Management of Diarrhea or Diarrhea Management Guidelines in Child

Treatment and Management of Diarrhoea in Children

Necessary Concept about Diarrhoea in Children:

Diarrhea, also spelled diarrhea, is the condition of having at least three loose or liquid bowel movements each day. It often lasts for a few days and can result in dehydration due to fluid loss. Signs of dehydration often begin with loss of the normal stretchiness of the skin and irritable behavior. This can progress to decreased urination, loss of skin color, a fast heart rate, and a decrease in responsiveness as it becomes more severe. Loose but non-watery stools in babies who are breastfed, however, may be normal.

Management of diarrhoea in children
Fig: Management of diarrhoea in children

The most common cause is an infection of the intestines due to cither a virus, bacteria, or parasite; a condition known as gastroenteritis. These infections are often acquired from food or water that has been contaminated by stool, or directly from another person who is infected. It may be divided into three types: short duration watery diarrhea, short duration bloody diarrhea, and if it lasts for more than two weeks, persistent diarrhea. The short duration watery diarrhea may be due to an infection by cholera, although this is rare in the developed world. If blood is present it is also known as dysentery. A number of non-infectious causes may also result in diarrhea, including lactose intolerance, irritable bowel syndrome, non-celiac gluten sensitivity, celiaç disease, inflammatory bowel disease, hyperthyroidism, and a number of medications. In most cases, stool cultures are not required to confirm the exact cause.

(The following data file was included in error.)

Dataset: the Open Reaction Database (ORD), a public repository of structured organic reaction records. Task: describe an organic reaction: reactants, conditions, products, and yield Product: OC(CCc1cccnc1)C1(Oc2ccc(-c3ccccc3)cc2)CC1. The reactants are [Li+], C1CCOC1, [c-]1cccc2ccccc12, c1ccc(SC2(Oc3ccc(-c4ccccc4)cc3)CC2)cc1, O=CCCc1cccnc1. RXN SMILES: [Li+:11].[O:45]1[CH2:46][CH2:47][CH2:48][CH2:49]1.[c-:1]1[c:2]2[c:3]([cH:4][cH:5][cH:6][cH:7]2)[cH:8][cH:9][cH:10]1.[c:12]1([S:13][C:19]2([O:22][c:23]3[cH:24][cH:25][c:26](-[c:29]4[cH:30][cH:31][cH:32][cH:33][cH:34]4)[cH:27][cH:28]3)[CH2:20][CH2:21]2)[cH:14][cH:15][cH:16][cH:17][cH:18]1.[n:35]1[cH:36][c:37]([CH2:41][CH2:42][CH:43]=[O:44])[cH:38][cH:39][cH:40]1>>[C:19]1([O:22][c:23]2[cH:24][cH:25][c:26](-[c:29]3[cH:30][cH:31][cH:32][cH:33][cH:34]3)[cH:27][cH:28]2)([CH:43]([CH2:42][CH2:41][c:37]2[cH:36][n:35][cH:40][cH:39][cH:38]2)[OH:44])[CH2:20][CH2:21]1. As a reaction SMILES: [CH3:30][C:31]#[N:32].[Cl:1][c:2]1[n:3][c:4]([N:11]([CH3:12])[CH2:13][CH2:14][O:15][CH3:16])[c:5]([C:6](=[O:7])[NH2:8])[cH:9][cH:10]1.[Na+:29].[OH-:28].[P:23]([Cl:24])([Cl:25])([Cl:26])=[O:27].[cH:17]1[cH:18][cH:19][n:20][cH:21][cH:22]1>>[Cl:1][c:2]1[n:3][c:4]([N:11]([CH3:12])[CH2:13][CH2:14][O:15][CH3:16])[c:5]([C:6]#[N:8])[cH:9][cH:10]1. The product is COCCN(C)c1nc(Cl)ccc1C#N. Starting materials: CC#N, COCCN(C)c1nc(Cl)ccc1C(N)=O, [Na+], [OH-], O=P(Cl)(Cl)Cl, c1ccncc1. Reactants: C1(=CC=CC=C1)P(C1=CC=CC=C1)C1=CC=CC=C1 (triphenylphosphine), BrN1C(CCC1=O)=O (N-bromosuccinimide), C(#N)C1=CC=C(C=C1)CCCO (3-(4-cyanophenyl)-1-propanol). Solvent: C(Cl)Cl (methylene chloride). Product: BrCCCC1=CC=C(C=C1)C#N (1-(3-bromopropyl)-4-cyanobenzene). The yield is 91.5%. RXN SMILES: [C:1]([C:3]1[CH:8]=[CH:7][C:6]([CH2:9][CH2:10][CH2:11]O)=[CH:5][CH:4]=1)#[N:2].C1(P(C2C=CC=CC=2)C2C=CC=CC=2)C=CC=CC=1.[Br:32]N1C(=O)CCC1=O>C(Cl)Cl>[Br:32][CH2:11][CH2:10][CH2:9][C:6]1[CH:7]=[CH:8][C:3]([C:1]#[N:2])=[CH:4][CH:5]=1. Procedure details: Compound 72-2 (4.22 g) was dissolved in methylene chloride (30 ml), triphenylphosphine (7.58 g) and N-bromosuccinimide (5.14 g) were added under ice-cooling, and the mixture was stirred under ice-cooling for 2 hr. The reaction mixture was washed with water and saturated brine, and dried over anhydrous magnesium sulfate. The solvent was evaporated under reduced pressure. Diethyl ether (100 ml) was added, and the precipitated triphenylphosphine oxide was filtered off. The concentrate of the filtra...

Management of Diarrhoea in Children or Diarrhea Management Guidelines:

Principle the management of acute diarrhea-

  1. Fluid replacement
  2. Antibiotics/antimicrobial therapy
  3. Adjunctive antidiarrheal therapy.
  4. Give the child plenty of food to prevent under-nutrition.

A. Fluid replacement:

Replacement of established deficit-

  • Replacement of ongoing loses.
  • Replacement of normal daily requirement (1 – 1.5 liters/day) or provide breastfeeding.

B. Management of dehydration:

1. Prevention’ by Home-based fluids,

2. Rehydration by-

a) Oral Rehydration Therapy (ORT):

  • Oral Rehydration Salts (ORS),
  • New Formulation.

b) Intravenous rehydration:

  1. Initial management of severe dehydration,
  2. Continued feeding,
  3. Administration of zinc,
  4. Failure of ORT:
  • Intractable vomiting,
  • High purging rate,
  • Inability to drink.

C. Antimicrobial agents: According to cause:

  • Amoebic dysentery – Metronidazole or Tinidazole, Diloxanide furoate.
  • Vibrio cholerae – Tetracycline or doxycycline.
  • Bacillary dysentery – Ciproflaxacin, azithromycin.

D. Antidiarrhoeal, antimotility and antisecretorv agents:

  • Not recommended in acute infective diarrhoea and their use may even be contraindicated.

E. Give the child plenty of food to prevent under-nutrition:

  1. Continue to breast-feed frequently.
  2. If the child is not breast-fed, give the usual milk.
  3. If the child is 5 months or older or already taking solid food:
  • Also give cereal or another starchy food mixed, if possible, with pulse-vegetables and meat or fish.
  • Add 1 or 2 tea spoon full of vegetable oil to each serving.
  • Give fresh fruit juice or mashed banana to provide potassium.
  • Give fresh the prepared foods.
  • Encourage the child to eat: offer food at least 6 times a day.
  • Give the same food after diarrhea stops, and give an extra meal each day for two weeks.

More questions related to this topic:

  1. What do you mean by diarrhoea?
  2. What is diarrhea?
  3. How do you manage a child having diarrhoea with some dehydration?
  4. Discuss the management of diarrhoea.
  5. How to manage diarrhoea affected child patient?

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